The furlough scheme has been extended, but business owners need to think carefully about what their workforce could look like in the future.
Our resource roundup includes links to useful advice and information to help you plan your next steps, whether you’re using the furlough scheme for the first time or need advice on bringing staff back to work.
Looking for advice on using the new furlough scheme?
The Coronavirus Job Retention Scheme has been extended to March 2021. Employers can furlough staff and claim 80 per cent of their salaries or up to £2,500 from the government.
It will be reviewed in January 2021 and the government may ask employers to contribute towards the 80 per cent after this point.
Employees can be furloughed even if they haven’t been furloughed before the Coronavirus Job Retention Scheme extension started on 1 November. If you’re using the furlough scheme for the first time, you can check if you’re eligible for the scheme and which employees you can furlough on the gov.uk site.
The Chartered Institute of Personnel and Development (CIPD) has dedicated FAQs which cover the furlough extension, applying for furlough and managing employees on furlough.
Want to learn more about supporting furloughed staff?
It can be hard to adjust to the lack of routine and structure while on furlough leave. Some employees may resent being put on furlough or fear that it’s a way to delay redundancies. Employers need to provide the right support and reassure furloughed staff that they are valued.
NHS-backed Every Mind Matters has guidance on how you can provide mental health support, including how to help others with mental health problems and overcome coronavirus anxiety. The Advisory, Conciliation and Arbitration Service (ACAS) guide on coronavirus and mental health at work also offers some good advice on spotting possible signs of a mental health problem.
Need information on how to bring staff back from furlough?
Employers have the flexibility to bring furloughed employees back to work on a part-time basis. This allows businesses to start rebuilding without having to commit to full-time salary costs.
Furloughed staff should be available to return to work at any time. However, you should give reasonable notice where you can.
The Federation of Small Businesses (FSB) has an overview of your responsibilities as an employer, as well as a more in-depth guide on bringing employees back from furlough.
Some people will feel anxious about returning to work, particularly if they’re deemed high risk or live with elderly family members. Remember that employers have a legal duty to protect workers from harm. You may need to take extra precautions to reduce the risks for people in vulnerable groups.
This article from Citizens Advice outlines some common concerns your employees may have. The Health and Safety Executive (HSE) has more advice about protecting vulnerable workers during the coronavirus pandemic.
Looking for ideas on building a sustainable workforce?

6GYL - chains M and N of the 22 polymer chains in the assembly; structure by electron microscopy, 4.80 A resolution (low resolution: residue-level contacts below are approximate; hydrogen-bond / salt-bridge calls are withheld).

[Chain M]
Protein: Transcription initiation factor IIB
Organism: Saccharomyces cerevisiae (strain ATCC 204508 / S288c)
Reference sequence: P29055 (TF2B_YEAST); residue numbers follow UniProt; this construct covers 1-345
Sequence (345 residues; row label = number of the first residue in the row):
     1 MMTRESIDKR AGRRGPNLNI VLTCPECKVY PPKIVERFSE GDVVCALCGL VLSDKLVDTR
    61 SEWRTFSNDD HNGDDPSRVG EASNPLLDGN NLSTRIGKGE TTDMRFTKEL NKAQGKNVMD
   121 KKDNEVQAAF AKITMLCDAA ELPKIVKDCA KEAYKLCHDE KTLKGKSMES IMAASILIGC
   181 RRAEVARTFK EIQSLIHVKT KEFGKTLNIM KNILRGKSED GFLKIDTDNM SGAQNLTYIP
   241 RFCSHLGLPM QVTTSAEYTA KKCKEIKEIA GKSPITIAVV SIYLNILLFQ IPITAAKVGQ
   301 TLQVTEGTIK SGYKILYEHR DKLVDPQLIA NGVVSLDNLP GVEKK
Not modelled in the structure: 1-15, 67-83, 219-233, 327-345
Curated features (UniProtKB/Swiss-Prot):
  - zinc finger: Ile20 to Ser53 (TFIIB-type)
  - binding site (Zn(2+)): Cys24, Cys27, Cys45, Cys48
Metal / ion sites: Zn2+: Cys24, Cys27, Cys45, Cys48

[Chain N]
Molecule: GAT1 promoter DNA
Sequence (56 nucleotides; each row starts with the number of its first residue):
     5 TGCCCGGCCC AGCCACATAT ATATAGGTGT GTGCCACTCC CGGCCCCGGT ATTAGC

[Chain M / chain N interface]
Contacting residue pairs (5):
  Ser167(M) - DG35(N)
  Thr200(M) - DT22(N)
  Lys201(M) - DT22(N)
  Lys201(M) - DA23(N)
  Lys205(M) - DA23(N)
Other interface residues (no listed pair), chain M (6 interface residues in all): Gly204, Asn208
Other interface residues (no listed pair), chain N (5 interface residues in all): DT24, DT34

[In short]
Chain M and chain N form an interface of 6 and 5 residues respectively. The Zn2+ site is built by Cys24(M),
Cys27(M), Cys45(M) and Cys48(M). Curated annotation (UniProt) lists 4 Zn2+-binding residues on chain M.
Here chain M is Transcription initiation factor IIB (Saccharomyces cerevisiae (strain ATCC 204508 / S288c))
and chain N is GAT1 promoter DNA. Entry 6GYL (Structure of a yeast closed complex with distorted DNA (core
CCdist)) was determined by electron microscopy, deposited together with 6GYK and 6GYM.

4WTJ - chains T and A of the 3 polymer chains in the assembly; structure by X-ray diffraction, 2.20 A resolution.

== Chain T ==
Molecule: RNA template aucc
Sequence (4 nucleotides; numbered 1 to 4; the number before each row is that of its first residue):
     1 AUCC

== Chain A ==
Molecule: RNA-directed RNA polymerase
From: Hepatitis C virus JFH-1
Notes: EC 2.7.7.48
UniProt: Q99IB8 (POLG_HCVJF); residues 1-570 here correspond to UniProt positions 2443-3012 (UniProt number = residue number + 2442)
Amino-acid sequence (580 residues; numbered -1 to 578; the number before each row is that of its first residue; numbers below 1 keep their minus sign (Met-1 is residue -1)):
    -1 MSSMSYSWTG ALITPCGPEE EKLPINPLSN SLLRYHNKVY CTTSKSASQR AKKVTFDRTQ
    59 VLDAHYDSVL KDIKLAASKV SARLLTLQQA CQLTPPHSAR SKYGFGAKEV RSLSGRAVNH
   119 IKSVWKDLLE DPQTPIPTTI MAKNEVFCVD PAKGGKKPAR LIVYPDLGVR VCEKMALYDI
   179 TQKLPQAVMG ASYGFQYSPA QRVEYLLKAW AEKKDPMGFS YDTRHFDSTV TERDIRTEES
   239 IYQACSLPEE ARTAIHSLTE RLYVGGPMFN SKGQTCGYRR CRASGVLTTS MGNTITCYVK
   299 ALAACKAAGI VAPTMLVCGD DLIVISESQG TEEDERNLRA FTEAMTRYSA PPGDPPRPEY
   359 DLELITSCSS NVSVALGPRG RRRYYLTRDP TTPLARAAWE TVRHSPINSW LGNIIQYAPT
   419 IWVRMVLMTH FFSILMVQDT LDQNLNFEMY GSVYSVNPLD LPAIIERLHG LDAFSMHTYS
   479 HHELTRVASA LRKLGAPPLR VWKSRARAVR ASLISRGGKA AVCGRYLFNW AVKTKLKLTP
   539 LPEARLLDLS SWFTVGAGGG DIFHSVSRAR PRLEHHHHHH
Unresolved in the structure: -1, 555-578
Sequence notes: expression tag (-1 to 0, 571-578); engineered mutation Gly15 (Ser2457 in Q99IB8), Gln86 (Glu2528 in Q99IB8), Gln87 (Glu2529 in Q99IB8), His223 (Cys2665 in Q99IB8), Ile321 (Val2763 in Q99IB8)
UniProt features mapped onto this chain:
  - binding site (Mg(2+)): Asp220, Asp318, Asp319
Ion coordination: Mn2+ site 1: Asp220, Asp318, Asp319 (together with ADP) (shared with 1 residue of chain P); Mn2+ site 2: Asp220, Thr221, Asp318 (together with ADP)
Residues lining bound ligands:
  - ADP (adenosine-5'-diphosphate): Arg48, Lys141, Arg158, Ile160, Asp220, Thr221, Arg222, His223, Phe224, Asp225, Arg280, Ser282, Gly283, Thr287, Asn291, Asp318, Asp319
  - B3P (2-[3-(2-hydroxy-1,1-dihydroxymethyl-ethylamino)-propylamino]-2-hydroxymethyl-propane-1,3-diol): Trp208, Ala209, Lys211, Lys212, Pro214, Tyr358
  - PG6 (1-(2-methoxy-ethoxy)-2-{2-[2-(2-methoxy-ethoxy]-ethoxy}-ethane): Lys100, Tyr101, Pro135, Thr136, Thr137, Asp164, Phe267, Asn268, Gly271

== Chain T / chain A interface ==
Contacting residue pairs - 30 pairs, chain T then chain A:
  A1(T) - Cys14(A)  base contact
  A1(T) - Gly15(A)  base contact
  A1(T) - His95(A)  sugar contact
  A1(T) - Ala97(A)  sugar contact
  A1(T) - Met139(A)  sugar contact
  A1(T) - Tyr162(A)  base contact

While the furlough scheme provides necessary support during a difficult period, employers should think about the long-term viability of their workforce. A sustainable workforce may include a mix of full-time and part-time employees and freelance workers or contractors.
The Harvard Business Review (HBR) has some tips for working with freelancers for the first time and motivating workers that you don’t have formal authority over. You can learn more about contract types and employer responsibilities on gov.uk.
There’s more good advice on reducing workplace costs in this HBR article, which outlines steps you can take to reduce costs by 10, 20 and 30 per cent. It should help you to rethink the structure of your workforce and how roles can be adapted.
Require support managing remote workers for the first time?
Some staff returning from furlough may be working from home for the first time. As an employer, you need to provide support while people adjust. This could include supplying the correct equipment, offering training in new technology or regularly checking that lone workers are healthy and safe.
The Chartered Institute of Personnel and Development (CIPD) has a template questionnaire you can use to gauge the preparation needed for remote working. This guide from the Advisory, Conciliation and Arbitration Service (ACAS) provides a good overview of remote working practices.
If your staff members will be working from a screen, it’s important to understand some of the risks associated with using display screen equipment. The HSE has a useful checklist that your employees can use to review their work station.
ACAS is also running online events via Zoom on how to manage remote workers, so you can improve your own management skills in the area. There is currently availability in November and December.
Need advice on the correct procedure for redundancies?
If redundancies are unavoidable, make sure you’re following the correct procedures before you begin the process. Talk to a HR representative to get relevant advice for your business and situation.
The CIPD has published a guide to redundancy procedures during coronavirus. The rules around redundancies haven’t changed, but business owners should be aware of additional logistical issues created by the crisis. For example, selecting staff for redundancy based purely on the fact they are furloughed could lead to an unfair dismissal claim.
For more general information about redundancies, the CIPD has an extensive knowledge hub. You can also find a useful step-by-step approach to managing redundancies on the ACAS website.